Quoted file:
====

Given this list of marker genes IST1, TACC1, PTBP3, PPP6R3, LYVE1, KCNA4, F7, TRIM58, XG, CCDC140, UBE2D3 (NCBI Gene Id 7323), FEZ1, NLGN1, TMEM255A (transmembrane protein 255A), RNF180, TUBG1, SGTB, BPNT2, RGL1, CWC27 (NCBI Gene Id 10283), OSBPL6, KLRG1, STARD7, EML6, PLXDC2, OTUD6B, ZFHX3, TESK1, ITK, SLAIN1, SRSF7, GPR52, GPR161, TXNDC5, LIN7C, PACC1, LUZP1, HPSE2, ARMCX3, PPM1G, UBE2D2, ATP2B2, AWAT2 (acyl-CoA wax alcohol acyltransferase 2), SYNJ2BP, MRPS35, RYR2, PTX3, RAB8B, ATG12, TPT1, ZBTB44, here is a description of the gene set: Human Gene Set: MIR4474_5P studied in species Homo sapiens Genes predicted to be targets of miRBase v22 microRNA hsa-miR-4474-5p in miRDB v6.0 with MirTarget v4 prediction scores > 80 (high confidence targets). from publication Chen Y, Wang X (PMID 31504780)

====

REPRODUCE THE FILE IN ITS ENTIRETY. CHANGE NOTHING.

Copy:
Given this list of marker genes IST1, TACC1, PTBP3, PPP6R3, LYVE1, KCNA4, F7, TRIM58, XG, CCDC140, UBE2D3 (NCBI Gene Id 7323), FEZ1, NLGN1, TMEM255A (transmembrane protein 255A), RNF180, TUBG1, SGTB, BPNT2, RGL1, CWC27 (NCBI Gene Id 10283), OSBPL6, KLRG1, STARD7, EML6, PLXDC2, OTUD6B, ZFHX3, TESK1, ITK, SLAIN1, SRSF7, GPR52, GPR161, TXNDC5, LIN7C, PACC1, LUZP1, HPSE2, ARMCX3, PPM1G, UBE2D2, ATP2B2, AWAT2 (acyl-CoA wax alcohol acyltransferase 2), SYNJ2BP, MRPS35, RYR2, PTX3, RAB8B, ATG12, TPT1, ZBTB44, here is a description of the gene set: Human Gene Set: MIR4474_5P studied in species Homo sapiens Genes predicted to be targets of miRBase v22 microRNA hsa-miR-4474-5p in miRDB v6.0 with MirTarget v4 prediction scores > 80 (high confidence targets). from publication Chen Y, Wang X (PMID 31504780)